After fifteen years from the first WHO FCTC, an independent conference with two international expert panel sessions will be held on a Virtual Webinar Sessions on September 30th and October 1st 2020. Hosted by Drugs and Alcohol Today Journal editors, Dr. Axel Klein and Dr. Sudhanshu Patwardhan, academics, researchers, and NGO will meet to discuss crucial questions to achieve more effective and equitable implementation globally.
Fifteen years ago came into force the WHO Framework Convention on Tobacco Control (WHO FCTC), the only international treaty negotiated under the auspices of World Health Organisation and one of the most rapidly and widely embraced treaties within the United Nations.
The WHO FCTC is an evidence-based treaty which reaffirms the right of all people to the highest standard of health. The treaty was developed in response to the globalization of the tobacco epidemic and to curb the variety of complex factors with cross-border effects, including trade liberalization and direct foreign investment.
As a result, thanks to the Convention and its legal requirements, the last decade has seen a growth in awareness around the topic of smoking and its consequences on human health, particularly in the developing countries.
Panellists to intervene will be Prof. Riccardo Polosa, Founder of the Center of Excellence for the acceleration of Harm Reduction (CoEHAR – University of Catania, Italy) and Dr. Derek Yach, President of the Foundation for a Smoke-Free World. Dr Yach, former Head of the policy coordination committee at WHO and the first director of the Tobacco Free Initiative, is one of the most prominent advocates for the development of the FCTC until its adoption in March 2003. Prof. Polosa is a tobacco harm reduction advocate, often described as one of the most prolific academic authors in the area of e-cigarettes.
Of particular importance the intervention in the webinar of the Dr. Marewa Glover, who has set up the first Centre of Research Excellence on Indigenous Sovereignty & Smoking in New Zealand. The Centre has an international focus and will be partnering with indigenous organisations and researchers around the world to investigate rapidly reducing tobacco smoking among their people.
Session 1: Addressing Diversity and Development in Tobacco Control:
• Areas of discussion:
• Tobacco-related illnesses continue to rise among women and minority groups in low- and middle-income countries (LMICs). Additionally, the LGBT community is disproportionately impacted by tobacco: overall, 20.6% of LGB adults and 35.5% of transgender adults smoke cigarettes compared to 14.9% of heterosexual adults. Is there a rising equity gap in tobacco control?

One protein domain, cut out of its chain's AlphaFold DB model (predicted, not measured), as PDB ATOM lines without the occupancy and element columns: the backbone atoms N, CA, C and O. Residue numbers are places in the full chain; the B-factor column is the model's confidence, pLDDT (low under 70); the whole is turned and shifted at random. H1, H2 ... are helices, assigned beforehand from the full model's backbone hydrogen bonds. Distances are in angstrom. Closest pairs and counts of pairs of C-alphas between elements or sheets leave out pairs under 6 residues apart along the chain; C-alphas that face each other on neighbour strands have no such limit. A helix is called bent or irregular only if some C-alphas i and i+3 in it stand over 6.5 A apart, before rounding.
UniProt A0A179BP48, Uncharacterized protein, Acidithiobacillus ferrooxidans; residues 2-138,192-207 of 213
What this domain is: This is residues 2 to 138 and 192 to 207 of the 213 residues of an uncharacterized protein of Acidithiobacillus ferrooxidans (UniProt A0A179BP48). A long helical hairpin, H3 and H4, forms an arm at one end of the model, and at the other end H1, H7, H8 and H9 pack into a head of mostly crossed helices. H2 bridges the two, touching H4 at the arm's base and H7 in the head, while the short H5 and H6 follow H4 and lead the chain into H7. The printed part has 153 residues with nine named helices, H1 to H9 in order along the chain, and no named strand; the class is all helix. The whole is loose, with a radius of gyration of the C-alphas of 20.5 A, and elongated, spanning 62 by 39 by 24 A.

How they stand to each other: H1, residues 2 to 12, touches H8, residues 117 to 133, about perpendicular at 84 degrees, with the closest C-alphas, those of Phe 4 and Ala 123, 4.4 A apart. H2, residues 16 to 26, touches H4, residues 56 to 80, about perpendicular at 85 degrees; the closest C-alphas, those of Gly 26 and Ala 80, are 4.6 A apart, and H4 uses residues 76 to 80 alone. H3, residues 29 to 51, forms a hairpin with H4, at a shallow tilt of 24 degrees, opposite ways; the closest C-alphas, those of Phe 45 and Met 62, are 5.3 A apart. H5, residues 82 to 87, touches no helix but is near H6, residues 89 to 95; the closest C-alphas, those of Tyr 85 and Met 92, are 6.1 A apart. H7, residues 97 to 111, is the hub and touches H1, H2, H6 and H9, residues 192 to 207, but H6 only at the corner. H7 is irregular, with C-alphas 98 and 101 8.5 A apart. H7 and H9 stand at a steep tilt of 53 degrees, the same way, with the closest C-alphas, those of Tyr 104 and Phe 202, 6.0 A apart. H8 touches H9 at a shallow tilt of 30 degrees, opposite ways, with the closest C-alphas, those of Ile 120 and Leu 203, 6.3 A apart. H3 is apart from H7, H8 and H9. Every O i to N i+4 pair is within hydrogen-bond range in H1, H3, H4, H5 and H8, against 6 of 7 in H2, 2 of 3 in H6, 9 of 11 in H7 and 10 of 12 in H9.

• Harm reduction measures remain unknown among many indigenous communities and in many LMICs. Why is there no global effort to educate these populations and make vaping devices, nicotine replacement therapies and gums accessible to these people?
• Changing tobacco consumption patterns is having a ripple effect on populations such as tobacco farmers that rely on the sale of tobacco. Why isn’t there a systematic effort to improve equity by providing transition avenues to other cash crops?
Session 2: Tobacco Harm Reduction, Policy and Practice
• Areas of discussion:
• Tobacco control is defined by FCTC text as including: demand reduction, supply reduction and harm reduction strategies. Nicotine replacement therapy is on the WHO’s essential medicines list. And yet, safer forms of nicotine are not affordable, available or accessible in most of the world where they are needed the most. Why?
• Each year, less than 10% of smokers successfully quit, and relapse rates for smokers are estimated to range from 60%-90% within the first year. Why don’t pharmaceutical companies or innovative tech companies develop better products to aid smokers attempting to quit?
• What kind of regulatory frameworks are needed in countries with low tobacco control policy compliance so that safer nicotine alternatives don’t become an “on ramp” for a new generation of risky-tobacco users?
Who: Session 1 panelists:
• Dr. Axel Klein, Editor-in-Chief at Drugs and Alcohol Today
• Dr. Marewa Glover, Director of the independent Centre of Research Excellence: Indigenous Sovereignty & Smoking in Auckland, NZ
• Atakan Befrits, Chairman of New Nicotine Alliance Sweden and PR TAC for global umbrella CSO-NGO INNCO;
• Dr. Chifundo Kamwaza, environmental and agricultural research specialist and former research assistant in the formation stages of MwAPATA (Malawi Agriculture Policy Advancement and Transformation Agenda) Institute
• Navin Kumar, PhD candidate at the Yale University Sociology Department
Session 2 panelists:
• Dr. Sudhanshu Patwardhan, medical doctor and co-founder of the Centre for Health Research and Education
• Prof. Jed Rose, Director of the Duke Center for Smoking Cessation Research and Professor in the Department of Psychiatry and Behavioral Sciences at Duke University Medical Center
• Dr. Derek Yach, President of the Foundation for a Smoke-Free World
• Prof. Riccardo Polosa, Founder of the Center of Excellence for the acceleration of HArm Reduction (CoEHAR – University of Catania, Italy)
• Patricia Kovacevic, Independent consultant/principal at RegulationStrategy.com
Where: Virtual Webinar [Register Here]
When: Session 1: Wednesday, September 30 at 7am (EST)/ 12pm (CEST)/ 4pm (IST)
Session 2: Thursday, October 1 at 7am (EST)/ 12pm (CEST)/ 4pm (IST)
Contact: Please RSVP to email@example.com
Resources: Presenters will discuss research in Drugs and Alcohol Today: Volume 20 Issue 3″
“Neither WHO nor the Secretariat of the Framework Convention for Tobacco Control have any relationship with the “15 Years Conference” and neither have been consulted or are involved in its organization“